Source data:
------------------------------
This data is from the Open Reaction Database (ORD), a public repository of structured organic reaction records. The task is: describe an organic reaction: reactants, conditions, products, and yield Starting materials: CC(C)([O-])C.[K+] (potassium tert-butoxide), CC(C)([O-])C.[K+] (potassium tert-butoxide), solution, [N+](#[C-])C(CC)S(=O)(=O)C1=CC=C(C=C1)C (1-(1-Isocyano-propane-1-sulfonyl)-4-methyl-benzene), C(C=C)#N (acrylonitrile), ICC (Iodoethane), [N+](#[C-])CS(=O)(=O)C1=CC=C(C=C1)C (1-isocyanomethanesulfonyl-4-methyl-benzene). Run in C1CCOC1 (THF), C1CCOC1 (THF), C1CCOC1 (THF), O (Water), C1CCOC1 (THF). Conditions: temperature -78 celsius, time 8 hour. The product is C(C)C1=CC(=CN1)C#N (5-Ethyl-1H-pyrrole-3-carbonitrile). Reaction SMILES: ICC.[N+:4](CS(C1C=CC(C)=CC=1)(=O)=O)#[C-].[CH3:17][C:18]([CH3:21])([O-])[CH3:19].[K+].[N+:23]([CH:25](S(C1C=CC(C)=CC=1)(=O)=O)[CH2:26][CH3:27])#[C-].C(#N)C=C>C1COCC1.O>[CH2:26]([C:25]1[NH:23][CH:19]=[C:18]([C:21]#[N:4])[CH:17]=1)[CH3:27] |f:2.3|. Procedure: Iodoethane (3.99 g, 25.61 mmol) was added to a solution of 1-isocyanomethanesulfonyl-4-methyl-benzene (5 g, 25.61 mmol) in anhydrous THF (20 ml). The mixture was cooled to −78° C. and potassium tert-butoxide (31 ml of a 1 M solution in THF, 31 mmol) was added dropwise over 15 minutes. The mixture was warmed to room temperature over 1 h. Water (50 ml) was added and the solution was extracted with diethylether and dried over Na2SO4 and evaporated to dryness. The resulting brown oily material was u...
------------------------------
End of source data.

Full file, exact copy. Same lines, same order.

This data is from the Open Reaction Database (ORD), a public repository of structured organic reaction records. The task is: describe an organic reaction: reactants, conditions, products, and yield Starting materials: CC(C)([O-])C.[K+] (potassium tert-butoxide), CC(C)([O-])C.[K+] (potassium tert-butoxide), solution, [N+](#[C-])C(CC)S(=O)(=O)C1=CC=C(C=C1)C (1-(1-Isocyano-propane-1-sulfonyl)-4-methyl-benzene), C(C=C)#N (acrylonitrile), ICC (Iodoethane), [N+](#[C-])CS(=O)(=O)C1=CC=C(C=C1)C (1-isocyanomethanesulfonyl-4-methyl-benzene). Run in C1CCOC1 (THF), C1CCOC1 (THF), C1CCOC1 (THF), O (Water), C1CCOC1 (THF). Conditions: temperature -78 celsius, time 8 hour. The product is C(C)C1=CC(=CN1)C#N (5-Ethyl-1H-pyrrole-3-carbonitrile). Reaction SMILES: ICC.[N+:4](CS(C1C=CC(C)=CC=1)(=O)=O)#[C-].[CH3:17][C:18]([CH3:21])([O-])[CH3:19].[K+].[N+:23]([CH:25](S(C1C=CC(C)=CC=1)(=O)=O)[CH2:26][CH3:27])#[C-].C(#N)C=C>C1COCC1.O>[CH2:26]([C:25]1[NH:23][CH:19]=[C:18]([C:21]#[N:4])[CH:17]=1)[CH3:27] |f:2.3|. Procedure: Iodoethane (3.99 g, 25.61 mmol) was added to a solution of 1-isocyanomethanesulfonyl-4-methyl-benzene (5 g, 25.61 mmol) in anhydrous THF (20 ml). The mixture was cooled to −78° C. and potassium tert-butoxide (31 ml of a 1 M solution in THF, 31 mmol) was added dropwise over 15 minutes. The mixture was warmed to room temperature over 1 h. Water (50 ml) was added and the solution was extracted with diethylether and dried over Na2SO4 and evaporated to dryness. The resulting brown oily material was u...